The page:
KYOTO, Japan (Reuters) - Japanese analytical instruments and airplane components maker Shimadzu Corp <7701.T> has held preliminary talks with representatives of Airbus Industrie
Japan's defense budget cuts have hurt Shimadzu's aircraft equipment business, prompting it to go after orders for control systems at U.S. plane maker Boeing. But Shimadzu's president said on Friday that the company now needs to expand its client base.
While its shipments to Boeing are still small, an expected delay on Boeing's new 787 Dreamliner would not help matters, President Shigehiko Hattori said.
"Initial research costs are huge in the airline business and returns don't come in until seven years later," he told reporters following a news conference about the company's mid-term plan. "Delays hurt."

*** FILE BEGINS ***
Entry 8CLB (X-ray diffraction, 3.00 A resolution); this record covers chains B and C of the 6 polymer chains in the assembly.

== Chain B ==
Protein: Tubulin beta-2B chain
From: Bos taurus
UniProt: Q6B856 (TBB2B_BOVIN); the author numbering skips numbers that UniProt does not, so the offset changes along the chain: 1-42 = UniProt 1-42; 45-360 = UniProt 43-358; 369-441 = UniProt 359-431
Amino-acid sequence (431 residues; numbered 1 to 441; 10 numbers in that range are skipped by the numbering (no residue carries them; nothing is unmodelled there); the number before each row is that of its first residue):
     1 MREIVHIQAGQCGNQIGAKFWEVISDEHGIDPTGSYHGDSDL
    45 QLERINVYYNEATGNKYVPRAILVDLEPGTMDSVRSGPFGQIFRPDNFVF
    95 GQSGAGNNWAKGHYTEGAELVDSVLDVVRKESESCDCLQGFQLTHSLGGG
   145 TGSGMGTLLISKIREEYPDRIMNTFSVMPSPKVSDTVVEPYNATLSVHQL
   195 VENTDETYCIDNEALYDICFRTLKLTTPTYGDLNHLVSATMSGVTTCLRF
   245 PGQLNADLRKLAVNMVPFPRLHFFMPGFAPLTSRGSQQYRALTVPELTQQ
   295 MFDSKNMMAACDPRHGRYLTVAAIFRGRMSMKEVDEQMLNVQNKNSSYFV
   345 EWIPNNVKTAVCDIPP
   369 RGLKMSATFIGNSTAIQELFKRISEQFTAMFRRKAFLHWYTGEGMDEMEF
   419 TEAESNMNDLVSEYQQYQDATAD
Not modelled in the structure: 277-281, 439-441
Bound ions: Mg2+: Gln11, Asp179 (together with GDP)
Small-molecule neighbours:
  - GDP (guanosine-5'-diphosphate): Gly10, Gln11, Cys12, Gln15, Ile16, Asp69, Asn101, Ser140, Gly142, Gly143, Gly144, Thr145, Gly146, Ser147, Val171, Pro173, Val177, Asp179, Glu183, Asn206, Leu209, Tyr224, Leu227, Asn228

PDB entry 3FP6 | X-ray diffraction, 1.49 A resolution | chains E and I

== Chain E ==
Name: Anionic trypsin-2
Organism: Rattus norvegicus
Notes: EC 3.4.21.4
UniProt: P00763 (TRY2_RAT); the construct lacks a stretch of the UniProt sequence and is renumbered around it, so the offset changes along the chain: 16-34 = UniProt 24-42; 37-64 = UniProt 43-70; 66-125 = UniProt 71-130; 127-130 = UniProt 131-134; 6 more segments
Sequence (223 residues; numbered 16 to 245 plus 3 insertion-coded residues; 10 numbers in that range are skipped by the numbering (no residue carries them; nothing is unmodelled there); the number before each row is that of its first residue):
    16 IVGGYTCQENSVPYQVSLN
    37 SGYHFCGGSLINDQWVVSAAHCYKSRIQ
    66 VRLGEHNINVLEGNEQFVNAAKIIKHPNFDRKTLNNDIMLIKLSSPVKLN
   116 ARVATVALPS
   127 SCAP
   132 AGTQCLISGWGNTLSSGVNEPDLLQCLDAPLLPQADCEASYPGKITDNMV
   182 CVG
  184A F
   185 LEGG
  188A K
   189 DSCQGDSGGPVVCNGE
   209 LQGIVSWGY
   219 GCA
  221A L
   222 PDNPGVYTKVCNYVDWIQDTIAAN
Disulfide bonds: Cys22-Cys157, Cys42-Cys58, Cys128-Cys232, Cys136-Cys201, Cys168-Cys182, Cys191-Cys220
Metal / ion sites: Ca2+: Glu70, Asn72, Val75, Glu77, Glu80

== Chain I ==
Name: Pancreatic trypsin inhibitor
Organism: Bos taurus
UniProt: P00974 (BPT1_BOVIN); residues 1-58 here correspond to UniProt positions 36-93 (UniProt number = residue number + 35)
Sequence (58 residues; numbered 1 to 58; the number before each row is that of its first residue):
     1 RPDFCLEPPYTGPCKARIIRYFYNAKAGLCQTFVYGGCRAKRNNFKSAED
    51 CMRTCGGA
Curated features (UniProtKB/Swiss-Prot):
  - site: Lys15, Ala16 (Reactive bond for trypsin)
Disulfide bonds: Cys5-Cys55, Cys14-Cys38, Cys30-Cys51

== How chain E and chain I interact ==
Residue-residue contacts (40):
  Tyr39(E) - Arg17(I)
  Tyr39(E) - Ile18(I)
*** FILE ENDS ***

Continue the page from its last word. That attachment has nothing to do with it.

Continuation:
Shimadzu officials including Hattori have met with the head of Airbus's Japan unit, he said, without providing further details.
Airbus, which hopes to supply aircraft to Japan Airlines Corp <9205.T> and All Nippon Airways <9202.T>, has said it aims to procure more parts from Japanese companies.
Shimadzu expects total sales to rise 13 percent in three years to 320 billion yen ($3.22 billion) in the year ending March 2011 on demand for medical systems and spectrometers.
But it said airplane equipment sales would fall 17.7 percent to 24.7 billion yen in the year ending March 2011, compared with its forecast for the year ending this month.
Shares of Shimadzu closed up 1.3 percent at 932 yen, slightly behind the pace of the benchmark Nikkei share average <.N225>, which gained 1.8 percent.
(Reporting by Mayumi Negishi; editing by Gary Crosse)